US2020, by way of citizen schools, is an organization initiated by the White House to advance the fields of STEM through mentorship and education. US2020 matches STEM professionals with students from non profits and schools. How might we create an experience that not only communicates US2020’s mission, but also matches STEM professionals with local non profits who represent students?
1 Remove friction for mentors to search and sign up for opportunities on multiple devices
2 Make it easy for non-profits to list clear, compelling opportunities
3 Create a space for connection so mentors and non-profits can communicate with each other
4 Create a compelling visual experience that excites mentors to sign up
• Set the overall pace and timeline for our research and design explorations
• Led and facilitated interview sessions with stakeholders and users
• Led the experiencing mapping process–service blueprints, user flows, IA, prototypes
• Created the visual and interaction system, while also providing direction to other designers
• Established effective style and interaction guides with multiple engineering teams
• Articulated research findings and design solutions to directors and stakeholders
Designed at WINTR
I set out to understand the challenge by observing STEM mentoring events and conducting interviews with mentors, non-profit partners, and stakeholders. After gathering this research, service blueprints were created to identify gaps and goals for each type of person (STEM mentors, non-profit partners, and US2020 admins) from the first moment of interest to final stage of the mentoring experience.
After identifying the goals and gaps in the current experience, it was time to define how the mentors and non-profit partners would flow through a new system. User stories, flows, information architecture, and quick wireframes helped to address the priority of the requirements for the design. The core of the experience focused on two aspects: 1) make it easy for mentors to search and join an opportunity and 2) guide non-profit partners to list an opportunity to find a mentor. Additionally, establishing experience guidelines with the US2020 team help to set the vision for all aspects of the experience moving forward.
I set out to start the design process with a mobile first approach–designing for the smallest screen and working up. This allowed the team to maintain a mindset of simplicity and focus as we built out the core components of the experience.
Searching for opportunities was a large component of the mentor's experience. It was important to guide potential mentors to opportunities that best fit their situation–whether they wanted to search at-a-glance, or in depth. Sketching, coding prototypes, and testing the platform with mentors helped us to better understand the details of their behaviors.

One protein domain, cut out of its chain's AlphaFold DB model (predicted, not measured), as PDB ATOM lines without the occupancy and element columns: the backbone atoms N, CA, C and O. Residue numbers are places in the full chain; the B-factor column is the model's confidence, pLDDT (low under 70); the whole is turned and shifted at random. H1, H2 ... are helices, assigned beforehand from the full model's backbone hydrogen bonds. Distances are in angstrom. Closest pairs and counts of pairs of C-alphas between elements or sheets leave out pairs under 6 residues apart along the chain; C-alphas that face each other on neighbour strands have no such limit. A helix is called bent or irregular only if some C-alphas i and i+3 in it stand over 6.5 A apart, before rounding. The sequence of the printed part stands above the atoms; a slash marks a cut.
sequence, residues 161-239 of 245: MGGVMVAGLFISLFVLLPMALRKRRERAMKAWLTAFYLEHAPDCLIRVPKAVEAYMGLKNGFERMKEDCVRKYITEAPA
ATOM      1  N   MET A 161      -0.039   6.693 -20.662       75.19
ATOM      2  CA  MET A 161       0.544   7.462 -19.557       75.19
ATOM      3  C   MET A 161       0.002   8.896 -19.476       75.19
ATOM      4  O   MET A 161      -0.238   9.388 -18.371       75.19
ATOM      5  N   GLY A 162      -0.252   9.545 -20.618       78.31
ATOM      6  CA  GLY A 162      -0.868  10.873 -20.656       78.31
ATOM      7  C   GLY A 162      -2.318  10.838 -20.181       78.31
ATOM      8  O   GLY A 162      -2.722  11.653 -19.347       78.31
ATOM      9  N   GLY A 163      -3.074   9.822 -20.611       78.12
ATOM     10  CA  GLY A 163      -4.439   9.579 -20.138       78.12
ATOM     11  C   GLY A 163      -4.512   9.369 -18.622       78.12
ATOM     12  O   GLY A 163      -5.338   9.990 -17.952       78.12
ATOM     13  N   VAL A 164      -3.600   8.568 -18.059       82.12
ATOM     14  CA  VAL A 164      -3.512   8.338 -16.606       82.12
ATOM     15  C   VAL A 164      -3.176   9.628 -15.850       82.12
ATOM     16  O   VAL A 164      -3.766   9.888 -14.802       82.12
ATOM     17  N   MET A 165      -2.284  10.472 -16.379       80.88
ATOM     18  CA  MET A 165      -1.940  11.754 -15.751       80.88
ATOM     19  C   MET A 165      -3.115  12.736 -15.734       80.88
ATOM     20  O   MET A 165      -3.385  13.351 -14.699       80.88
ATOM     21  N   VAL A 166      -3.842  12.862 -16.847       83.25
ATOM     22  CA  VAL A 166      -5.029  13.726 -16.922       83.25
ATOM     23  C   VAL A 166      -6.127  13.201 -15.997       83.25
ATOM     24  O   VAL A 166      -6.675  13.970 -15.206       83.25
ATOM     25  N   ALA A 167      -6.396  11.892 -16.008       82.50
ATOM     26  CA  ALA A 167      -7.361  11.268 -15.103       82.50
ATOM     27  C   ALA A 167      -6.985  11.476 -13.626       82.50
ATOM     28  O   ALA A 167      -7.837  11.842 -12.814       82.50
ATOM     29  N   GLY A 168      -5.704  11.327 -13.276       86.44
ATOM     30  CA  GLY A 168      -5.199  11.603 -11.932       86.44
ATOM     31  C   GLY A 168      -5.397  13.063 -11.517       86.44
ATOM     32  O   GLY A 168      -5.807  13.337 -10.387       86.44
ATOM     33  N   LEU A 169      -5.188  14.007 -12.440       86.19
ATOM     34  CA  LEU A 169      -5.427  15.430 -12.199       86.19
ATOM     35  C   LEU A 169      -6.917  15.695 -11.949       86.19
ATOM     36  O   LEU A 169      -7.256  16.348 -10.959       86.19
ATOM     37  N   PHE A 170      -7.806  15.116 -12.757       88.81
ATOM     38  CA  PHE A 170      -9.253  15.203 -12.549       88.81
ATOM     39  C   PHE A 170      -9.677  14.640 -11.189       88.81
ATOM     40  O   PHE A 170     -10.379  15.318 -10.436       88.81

I created two stages of the search–basic search + advanced search. This allowed mentors to have control over what search filters were most relevant to them. The basic search included category and location details, while the advanced search was tailored to fit their availability, distance from opportunities, or whether they wanted to be in person or mentor virtually.
In order for mentors to find interesting opportunities, it was important for non-profits to list interesting opportunities. After talking with non-profit partners and testing out what it's like to complete a listing form, we uncovered insights that helped us figure out how to create a more easy, guided and quick form input experience. It's all in the details–tracking the steps of where they were at in the form process, guided input descriptions, and saved drafts helped ease the process of listing an opportunity for non-profit partners.
In order to communicate how the experience worked, it was important to accommodate for the nuances of information for the two different types of experiences: 1) how mentors can find an opportunity, and 2) how non-profit hosts can find a mentor. With this in mind, I designed a toggle interaction–allowing mentors and non-profit hosts to quickly and easily switch the content according to their needs. This interaction also made it easy to quickly choose their role and scan the information on their mobile devices.
As part of the iterative process during beta testing, a key piece of feedback we received was that communication between mentors and non-profit hosts was made via loose emails and forgotten calls. In response to that, I set out to create a dashboard that allows mentors and non-profit hosts to share ideas, questions, and orientation documents–all in one place. This dashboard can be accessed after sign up. While the content of the dashboards between mentors and non-profit partners are tailored to their specific goals, the grid system and design modules remained consistent for more maintainable and efficient code.
A brand system refresh was created to reflect the mission in a playful yet sophisticated way–connecting with STEM professionals as a reminder of what it was like to experiment as a child. Live style guides were created in order to communicate with multiple engineering teams about how the design system worked.